Government’s intentions are always good, aren’t they? The results are what count. They scared people away from natural fats. They told us to consume vegetable oils. They told us to get most of our calories from carbohydrates, which drives up insulin and therefore drives up appetite for many, many people. When I was a grain-eating vegetarian, I pretty much did follow the government’s advice — I didn’t consume sugar either, by the way. My health went south and I gained weight. So yes, I blame them. They were wrong, and they are still giving bad advice.

  38. Roberto says:

    And when it comes to diabetics and carbohydrates the following are worth pondering:

    Please forgive the vegan website I linked you too, I don’t have time to dig up that study and they did a good job summarizing it.

    Sorry, I realize I’ve veered off the topic of this post a little. And please forgive me if the tone of my writing has seemed confrontational.

    I enjoy your blog.

    Only the second link will open for me. I can’t get much from the second link, other than a brief description of a study in which people on whole grains improved their diabetes symptoms. The question to ask for this and every other nutrition study is: compared to what? I’ve seen several like this, dug up the full study, and in every case I’ve seen, they were comparing people consuming whole grains to people consuming white flour. That doesn’t prove that whole grains prevent diabetes. It proves that they’re a better option than white flour. Filtered cigarettes are better than unfiltered cigarettes, but I don’t recommend people smoke them. I recommend they not smoke. In several clinical studies, low-carb diets have shown the greatest improvements in blood-sugar control.

    I didn’t take your tone as confrontational, so there’s no need to apologize. I enjoy debates … perhaps too much at times, according to my wife.

  39. Be says:

    The most interesting thing about your readers is that as sure as they are that they are right about their dietary choices, they don’t care what anyone else thinks. Their own personal experience is all that matters. I COMPLETELY understand that. Hey it works for me (and it is scientifically logical) so I don’t care what anyone else thinks.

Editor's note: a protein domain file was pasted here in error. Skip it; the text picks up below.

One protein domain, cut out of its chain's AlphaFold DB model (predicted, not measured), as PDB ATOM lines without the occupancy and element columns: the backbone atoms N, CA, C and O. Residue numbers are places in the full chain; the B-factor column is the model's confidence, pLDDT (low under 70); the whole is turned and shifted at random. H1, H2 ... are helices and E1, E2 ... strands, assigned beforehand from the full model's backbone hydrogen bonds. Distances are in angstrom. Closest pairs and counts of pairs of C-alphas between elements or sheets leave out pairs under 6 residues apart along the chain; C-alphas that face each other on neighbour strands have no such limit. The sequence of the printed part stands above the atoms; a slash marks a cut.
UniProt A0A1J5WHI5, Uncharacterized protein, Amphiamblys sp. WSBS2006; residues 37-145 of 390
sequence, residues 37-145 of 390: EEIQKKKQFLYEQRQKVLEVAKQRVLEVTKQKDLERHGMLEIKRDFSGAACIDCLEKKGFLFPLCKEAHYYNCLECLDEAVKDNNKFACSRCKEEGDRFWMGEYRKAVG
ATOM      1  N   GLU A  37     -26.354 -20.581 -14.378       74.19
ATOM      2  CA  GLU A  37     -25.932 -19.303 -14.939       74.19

No – your readers’ (myself included) biggest concern is that their govt keeps their noses out of our diets (and lives).

    Hmmm me thinks it is not a coincidence that you are a Libertarian.

    No, it’s no coincidence. I believe people should be free to make bad choices, too.

  40. Laurie says:

    There is no dietary requirement in human nutrition for wheat or carbohydrate— zero, zip, nADa, zilch. We require animal fat and cholesterol, water, air, and animal protein. We can handle and process (more or less) alcohol, sugar and wheat, some other poisons and toxins and we can well use quite a few plants’ stems, leaves and fruits- but they are not neccessary, just convenient and tasty.

    Indeed. We can take inferior foods like whole grains and make them less inferior by soaking and fermenting, but that still doesn’t make them good.

  41. I want to thank you Tom for blogging about our article in Nutrition. We do realize that it will not necessarily get much attention from the big nutrition players, but at least we did it. And I think we did it well. Now the real action will begin as we address HR 1382, a proposal for another White House Conference on Food and Nutrition. Very interesting that one of the bill’s prime sponsors is named McGovern. Go to, where in a month or so we hope to have updates on our progress on this bill. Also, friend the Healthy Nation Coalition on Facebook.

    Added your site to the Helpful Links as well.

Leave a Reply